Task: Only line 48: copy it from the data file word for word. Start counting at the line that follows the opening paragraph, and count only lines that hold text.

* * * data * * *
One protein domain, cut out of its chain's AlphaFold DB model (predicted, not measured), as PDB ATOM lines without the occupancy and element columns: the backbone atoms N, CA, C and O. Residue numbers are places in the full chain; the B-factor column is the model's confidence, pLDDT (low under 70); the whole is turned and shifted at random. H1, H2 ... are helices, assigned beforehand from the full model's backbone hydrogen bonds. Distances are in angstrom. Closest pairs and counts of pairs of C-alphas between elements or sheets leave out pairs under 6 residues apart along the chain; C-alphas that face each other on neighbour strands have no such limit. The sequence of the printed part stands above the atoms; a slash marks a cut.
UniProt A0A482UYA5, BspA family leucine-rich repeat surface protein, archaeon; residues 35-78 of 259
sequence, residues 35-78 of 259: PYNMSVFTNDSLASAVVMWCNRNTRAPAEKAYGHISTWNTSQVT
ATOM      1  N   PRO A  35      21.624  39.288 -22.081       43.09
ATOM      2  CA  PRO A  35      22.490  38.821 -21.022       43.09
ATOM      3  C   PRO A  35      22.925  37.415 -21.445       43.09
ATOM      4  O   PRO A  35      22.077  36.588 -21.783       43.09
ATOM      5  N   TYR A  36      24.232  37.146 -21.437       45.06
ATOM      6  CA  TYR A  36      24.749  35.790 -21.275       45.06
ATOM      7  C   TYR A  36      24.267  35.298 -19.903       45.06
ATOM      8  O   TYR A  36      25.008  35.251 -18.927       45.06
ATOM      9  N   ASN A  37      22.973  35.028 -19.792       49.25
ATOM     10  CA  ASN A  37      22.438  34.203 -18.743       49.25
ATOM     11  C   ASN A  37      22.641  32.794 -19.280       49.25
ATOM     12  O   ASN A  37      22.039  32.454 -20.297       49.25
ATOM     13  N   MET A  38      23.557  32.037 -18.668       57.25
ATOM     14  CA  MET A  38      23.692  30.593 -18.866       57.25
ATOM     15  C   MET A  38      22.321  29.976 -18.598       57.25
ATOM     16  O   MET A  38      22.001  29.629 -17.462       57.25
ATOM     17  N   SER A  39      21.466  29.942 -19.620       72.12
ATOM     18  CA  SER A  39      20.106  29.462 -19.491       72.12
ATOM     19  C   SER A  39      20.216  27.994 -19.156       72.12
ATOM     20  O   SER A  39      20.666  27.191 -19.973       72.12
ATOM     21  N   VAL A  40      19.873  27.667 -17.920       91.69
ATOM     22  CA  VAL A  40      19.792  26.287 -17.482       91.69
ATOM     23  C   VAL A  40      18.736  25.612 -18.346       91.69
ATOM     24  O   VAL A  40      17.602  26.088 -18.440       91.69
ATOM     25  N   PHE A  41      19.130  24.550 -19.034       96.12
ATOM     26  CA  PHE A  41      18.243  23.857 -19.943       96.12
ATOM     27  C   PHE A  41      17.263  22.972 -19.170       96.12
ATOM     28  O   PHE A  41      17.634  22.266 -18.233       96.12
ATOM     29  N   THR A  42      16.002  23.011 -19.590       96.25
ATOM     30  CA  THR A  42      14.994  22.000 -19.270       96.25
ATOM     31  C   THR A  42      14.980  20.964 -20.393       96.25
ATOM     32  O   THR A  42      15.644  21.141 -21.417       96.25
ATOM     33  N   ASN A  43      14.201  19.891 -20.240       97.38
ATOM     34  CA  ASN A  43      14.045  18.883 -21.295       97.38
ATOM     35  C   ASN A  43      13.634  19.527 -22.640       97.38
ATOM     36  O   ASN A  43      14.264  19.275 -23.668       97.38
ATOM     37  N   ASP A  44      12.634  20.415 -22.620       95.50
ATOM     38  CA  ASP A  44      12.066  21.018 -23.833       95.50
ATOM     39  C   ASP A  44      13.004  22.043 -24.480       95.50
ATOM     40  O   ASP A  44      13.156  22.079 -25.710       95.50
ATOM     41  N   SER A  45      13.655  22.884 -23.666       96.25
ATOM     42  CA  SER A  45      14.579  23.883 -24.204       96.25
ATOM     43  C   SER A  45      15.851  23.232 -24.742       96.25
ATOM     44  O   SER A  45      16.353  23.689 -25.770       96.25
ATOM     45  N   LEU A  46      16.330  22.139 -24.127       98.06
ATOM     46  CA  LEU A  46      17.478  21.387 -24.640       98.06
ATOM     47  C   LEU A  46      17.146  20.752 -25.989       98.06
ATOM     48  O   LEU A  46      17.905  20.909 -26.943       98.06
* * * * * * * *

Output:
ATOM     46  CA  LEU A  46      17.478  21.387 -24.640       98.06